The 1937 Flood Watch
The 1937 Flood Watch Podcast
"Ain't the Gravy Good?"

"Ain't the Gravy Good?"

#243 / Aug. 18 Podcast

No transcript...

We tend to think of Duke Ellington and his orchestra as the epitome of cool, sophisticated jazz. “Mood Indigo.” “Caravan.” “Black And Tan Fantasy.” “Sophisticated Lady.”

But Duke and the guys also could get down and party, especially when the festivities were organized by his lead trumpeter, Cootie Williams.

Williams, a Mobile, Alabama, native, was just 18 when he joined Ellington’s orchestra in 1929, rising to prominence when the group played in New York’s famed Cotton Club.

Despite his youth, Williams reached Ellington’s aggregation with some pretty heady credentials. He already had played professionally for four years. He started with saxophonist Lester Young in The Young Family Band, working out of New Orleans and playing the black vaudeville and carnival circuits in the region.

A year before joining Duke, Williams made his first recordings in 1928 with legendary pianist James P. Johnson in New York, where he also worked briefly in the bands of Chick Webb and Fletcher Henderson.

The Ellington Years

But it was his 11 years with The Duke Ellington Orchestra that made Cootie Williams internationally famous among jazz lovers.

At first, Cootie's role in the band required him to play the so-called “jungle effects,” in the manner of Ellington's earlier trumpeter Bubber Miley and trombonist Joe “Tricky Sam” Nanton. However, Williams’ rich open horn sound and his distinctive plunger-muted playing quickly became an important part of the bigger palette with which Ellington worked.

By the time of his last year with the band, 1940, Cootie was one of the most distinctive musicians in a group of highly individualistic players.

Duke wrote “Concerto for Cootie,'' which became — after Bob (“Don’t Get Around Much Anymore”) Russell added lyrics — “Do Nothing ’til You Hear from Me.”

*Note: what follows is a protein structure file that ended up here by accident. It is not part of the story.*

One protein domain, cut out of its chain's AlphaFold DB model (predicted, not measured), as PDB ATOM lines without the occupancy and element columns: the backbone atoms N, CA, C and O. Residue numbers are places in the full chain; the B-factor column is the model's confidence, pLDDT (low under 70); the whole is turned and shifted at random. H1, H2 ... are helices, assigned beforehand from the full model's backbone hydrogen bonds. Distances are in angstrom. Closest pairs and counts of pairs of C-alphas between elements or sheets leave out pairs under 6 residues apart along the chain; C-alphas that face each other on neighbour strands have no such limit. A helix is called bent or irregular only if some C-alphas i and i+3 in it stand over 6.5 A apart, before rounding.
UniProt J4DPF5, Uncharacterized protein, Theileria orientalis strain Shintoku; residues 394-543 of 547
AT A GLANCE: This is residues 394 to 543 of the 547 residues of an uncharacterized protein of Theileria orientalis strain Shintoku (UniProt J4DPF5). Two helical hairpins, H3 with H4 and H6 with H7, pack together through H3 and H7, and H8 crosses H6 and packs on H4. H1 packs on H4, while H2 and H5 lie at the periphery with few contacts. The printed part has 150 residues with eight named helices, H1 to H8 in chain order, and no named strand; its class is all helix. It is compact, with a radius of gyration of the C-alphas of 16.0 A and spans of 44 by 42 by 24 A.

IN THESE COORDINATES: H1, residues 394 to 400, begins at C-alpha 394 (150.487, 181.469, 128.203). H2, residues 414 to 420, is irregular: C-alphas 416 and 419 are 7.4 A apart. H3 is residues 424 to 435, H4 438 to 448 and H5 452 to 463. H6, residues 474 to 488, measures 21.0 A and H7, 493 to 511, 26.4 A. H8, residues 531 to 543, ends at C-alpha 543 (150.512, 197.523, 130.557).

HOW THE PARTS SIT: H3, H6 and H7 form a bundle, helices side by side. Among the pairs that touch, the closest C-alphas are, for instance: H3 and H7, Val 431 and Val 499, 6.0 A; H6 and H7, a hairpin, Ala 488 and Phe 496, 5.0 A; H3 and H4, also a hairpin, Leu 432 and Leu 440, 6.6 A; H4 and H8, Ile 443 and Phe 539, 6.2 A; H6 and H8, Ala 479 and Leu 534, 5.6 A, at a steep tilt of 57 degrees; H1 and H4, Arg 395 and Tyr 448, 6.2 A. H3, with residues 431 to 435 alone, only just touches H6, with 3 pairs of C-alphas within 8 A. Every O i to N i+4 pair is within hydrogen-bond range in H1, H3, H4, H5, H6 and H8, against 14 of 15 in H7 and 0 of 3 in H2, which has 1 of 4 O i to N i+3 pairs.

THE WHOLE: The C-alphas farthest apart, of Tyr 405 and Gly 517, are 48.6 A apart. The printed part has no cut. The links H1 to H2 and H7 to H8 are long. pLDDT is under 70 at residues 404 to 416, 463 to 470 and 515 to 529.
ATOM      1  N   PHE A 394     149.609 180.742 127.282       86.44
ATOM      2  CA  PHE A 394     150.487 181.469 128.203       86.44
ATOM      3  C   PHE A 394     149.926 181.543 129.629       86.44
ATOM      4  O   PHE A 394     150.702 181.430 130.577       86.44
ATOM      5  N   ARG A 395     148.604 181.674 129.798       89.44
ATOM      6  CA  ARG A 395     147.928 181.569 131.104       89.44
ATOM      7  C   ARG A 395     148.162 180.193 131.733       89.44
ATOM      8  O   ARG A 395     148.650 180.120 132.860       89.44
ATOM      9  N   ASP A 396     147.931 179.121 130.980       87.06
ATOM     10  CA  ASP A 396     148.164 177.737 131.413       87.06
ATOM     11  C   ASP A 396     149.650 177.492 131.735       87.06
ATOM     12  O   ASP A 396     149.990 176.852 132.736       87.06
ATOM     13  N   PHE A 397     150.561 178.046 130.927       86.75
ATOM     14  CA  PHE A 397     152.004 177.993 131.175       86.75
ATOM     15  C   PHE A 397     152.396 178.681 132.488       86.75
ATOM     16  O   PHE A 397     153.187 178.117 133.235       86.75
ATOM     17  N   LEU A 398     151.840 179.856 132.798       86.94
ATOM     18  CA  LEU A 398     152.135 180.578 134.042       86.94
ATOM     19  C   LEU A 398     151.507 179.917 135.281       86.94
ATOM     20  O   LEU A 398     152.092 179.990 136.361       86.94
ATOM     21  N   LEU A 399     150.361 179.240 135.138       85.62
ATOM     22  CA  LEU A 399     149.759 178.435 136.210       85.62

Williams was also featured on numerous other major Ellington works, ranging from “Echoes of Harlem” and “Harlem Air Shaft” to the religious piece ''The Shepherd Who Watches Over the Night Flock.”

Sing It, Cootie!

Beyond being a celebrated trumpeter, Cootie Williams also had mad skills as a vocalist and band leader in his own right. This he began to demonstrate in the late 1930s when he routinely headed up one of the small groups drawn from the Ellington ranks.

“Cootie Williams and His Rug Cutters” — featuring reed men Barney Bigard, Johnny Hodges and Harry Carney — recorded more than a dozen tunes between 1937 and 1940.

Notable among these releases was Williams’ performance of Dave Heywood’s novelty composition “Ain’t the Gravy Good” in 1938. The song tells a sad story of a meal in which all the dishes in the main course go badly awry — “Your biscuits ain't hot, your cobbler ain't sweet” — but, lord, ain't the gravy good? Saucy!

Our Take on the Tune

Twenty years ago this summer, we were in the midst of planning our third studio album, I'd Rather Be Flooded, when our friend and producer, the late George Walker, showed up with that exact Cootie Williams recording.

George thought the tune would be a good fit for us, and we immediately agreed. In fact, we fell in love with it and worked it up in time for the recording session.

Ever since, whenever this song comes to mind — as it did at a recent Flood rehearsal — our thoughts race back to our good times with you, George. We miss you, buddy.

These days that entire 2003 album is online and can be listened to for free on our Radio Floodango music streaming service. Click here to check it out.

And for more back stories on the songs we sing and play, check out the “Song Stories” section of Flood Watch by clicking here.

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The 1937 Flood Watch
The 1937 Flood Watch Podcast
Each week The 1937 Flood, West Virginia's most eclectic string band, offers a free tune from a recent rehearsal, show or jam session. Music styles range from blues and jazz to folk, hokum, ballad and old-time. All the podcasts, dating back to 2008, are archived on our website; you and use the archive for free at: